One of the tools to combat the spread of the SARS-CoV-2 virus, used by countries around the world, are the so-called tracking applications, tracking the movement of citizens in order to minimize contact with potentially infected persons, identify them and all those with whom such a person could have direct contact. Although the validity of this method is often questioned – it is difficult to achieve a critical mass of their users, which is seen as crucial for it to be effective (although scientists from Oxford say otherwise, as I write below) – a significant number of countries already during the first spring wave of the pandemic decided to develop its own software of this kind.
A few days ago, the results of the distribution of the Polish ProteGo Safe application were posted, which – to put it mildly – are not overwhelming. According to available data, this application was downloaded in Poland by slightly more than a million citizens (approx. 2.5% of the population). The cost of creating and maintaining the application is currently estimated at approx. PLN 2.5 million (each month is over PLN 100 thousand of the cost of its maintenance), which, if it fulfilled its task, would not be an excessive amount, considering the fact that other countries spend much more, for example Germany spent around 20 million euro on its own application. At the moment, ProteGo Safe results are still far from the 15% threshold of adaptation by citizens, which, according to the University of Oxford, allows for a reduction in the number of infected by 15% and the number of deaths by 12%. These are new analyzes that scientists believe refute the global theory that tracking applications need 50-80% adaptation to be effective. Of course, the assumption that the more people in a given country use the application, the better remains unchanged.
After analyzing the data and dozens of sources on the development of losing applications around the world, I wondered if there is, and if so, how strong is the relationship between social trust in the government, which is fully responsible for their development, implementation and promotional activities, and the number of its downloads by citizens.After all, it is an intrusive software that, in order to function properly, in addition to the appropriate download scale, it also has to track the user’s location almost continuously. The use of applications that track the movement of citizens has been criticized by them in many countries, including South Korea, where the authorities responded to the concerns of Koreans that it was “crossing the limits of privacy due to greater necessity.” Therefore, it is not surprising that the personalized data collected by countries in this way may – now or in the future – be used for purposes other than fighting for the health and life of citizens in times of a pandemic. Hence, if citizens express doubts about the solution provider, they may decide to voluntarily install the application on their smartphones, let alone share the location.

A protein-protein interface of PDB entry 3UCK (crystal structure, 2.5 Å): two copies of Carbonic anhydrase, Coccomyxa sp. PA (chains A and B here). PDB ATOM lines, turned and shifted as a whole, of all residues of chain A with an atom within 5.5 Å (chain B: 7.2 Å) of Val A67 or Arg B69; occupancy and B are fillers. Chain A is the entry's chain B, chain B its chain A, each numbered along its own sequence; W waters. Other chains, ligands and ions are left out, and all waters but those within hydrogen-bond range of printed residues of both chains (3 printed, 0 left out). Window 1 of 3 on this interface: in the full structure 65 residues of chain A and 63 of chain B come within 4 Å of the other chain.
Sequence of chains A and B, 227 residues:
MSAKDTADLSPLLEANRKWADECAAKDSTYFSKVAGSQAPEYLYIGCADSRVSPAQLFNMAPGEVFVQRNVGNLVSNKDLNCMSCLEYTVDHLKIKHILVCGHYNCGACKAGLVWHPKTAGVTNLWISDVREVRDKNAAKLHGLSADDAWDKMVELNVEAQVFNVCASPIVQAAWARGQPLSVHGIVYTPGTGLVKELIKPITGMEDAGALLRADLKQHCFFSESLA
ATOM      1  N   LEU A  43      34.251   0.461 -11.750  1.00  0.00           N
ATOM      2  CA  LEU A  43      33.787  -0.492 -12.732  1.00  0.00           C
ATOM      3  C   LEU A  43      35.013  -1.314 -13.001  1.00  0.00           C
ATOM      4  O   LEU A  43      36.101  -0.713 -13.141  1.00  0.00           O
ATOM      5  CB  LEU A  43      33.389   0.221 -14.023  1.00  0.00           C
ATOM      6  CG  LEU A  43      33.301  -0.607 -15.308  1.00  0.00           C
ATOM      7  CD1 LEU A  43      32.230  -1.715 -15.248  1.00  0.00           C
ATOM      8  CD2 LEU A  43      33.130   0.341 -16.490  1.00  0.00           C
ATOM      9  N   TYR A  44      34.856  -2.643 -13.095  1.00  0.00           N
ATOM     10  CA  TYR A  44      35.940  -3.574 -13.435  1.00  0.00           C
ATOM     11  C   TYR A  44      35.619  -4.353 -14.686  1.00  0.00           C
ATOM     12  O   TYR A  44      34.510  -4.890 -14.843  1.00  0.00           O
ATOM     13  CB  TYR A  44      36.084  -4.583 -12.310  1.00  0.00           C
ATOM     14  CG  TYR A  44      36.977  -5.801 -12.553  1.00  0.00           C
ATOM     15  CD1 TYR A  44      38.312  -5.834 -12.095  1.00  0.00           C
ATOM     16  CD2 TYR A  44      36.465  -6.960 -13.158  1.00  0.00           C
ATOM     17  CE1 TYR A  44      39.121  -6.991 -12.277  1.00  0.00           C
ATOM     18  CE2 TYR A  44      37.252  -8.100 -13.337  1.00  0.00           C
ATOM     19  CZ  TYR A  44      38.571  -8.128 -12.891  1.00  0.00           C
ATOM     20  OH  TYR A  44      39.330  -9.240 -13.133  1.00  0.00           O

In my search for dependencies, I compared data on citizens’ trust in governments with the latest available information on downloads of tracking applications. I took into account most of the countries with the highest trust in rulers, based on the latest Edelman 2020 barometer report (section “Trust in Government”) and publicly available information about the download rate in a given country, most often published by the relevant Ministries of Health. For comparison, I have also included data for Poland and Slovenia, which has the lowest app downloads in Europe, although this may be partly due to the fact that it was only made available to residents in mid-August.
From the first column on the left: Country, Trust Rate, Downloads, Remarks
Trust matters – conclusions
* Comparing the download results of the Polish application to the results of other countries, it is hard not to notice that compared to them, Poland fares very poorly – it is definitely at the bottom of the list. Moreover, our country has a similar result in the group of exclusively European countries.
* A certain correlation can be seen – in countries with high public support for governing, the adaptation of tracking applications is much higher than in countries where citizens do not show high trust in politicians responsible for building and implementing strategies to combat the pandemic.
* The above thesis is slightly eluded by Canada, Japan and the Netherlands, in which, despite very high support for the government, application adaptation remains at a relatively low level, although still much higher than in Poland. In their case, however, the key factor is the time factor. The application was introduced recently in all three countries: in Japan in July, similar in Canada, and in the Netherlands only at the beginning of October.
* Trust in developers of mobility tracking solutions, expressed by having choice and the ability to control private data, is crucial for citizens. This is confirmed by a study conducted by Ogury during the pandemic on a group of 16,000 respondents from the UK, Spain, the USA, France, Germany and Italy.
* Material on the methodology and background for the development of tracking applications in individual countries
* Apps and COVID-19 – information on application implementations and their effectiveness
* Will COVID-19 Contact Tracing Apps Protect Privacy? – “TIME” material on the effectiveness and privacy of users of tracking applications.
The photo on the main shows a mural in Katowice by Peter FUSS. This Polish artist is known for provoking and attacking politicians in his works. The full text on the photo: “Don’t think, don’t ask, pay tax, vote for us”.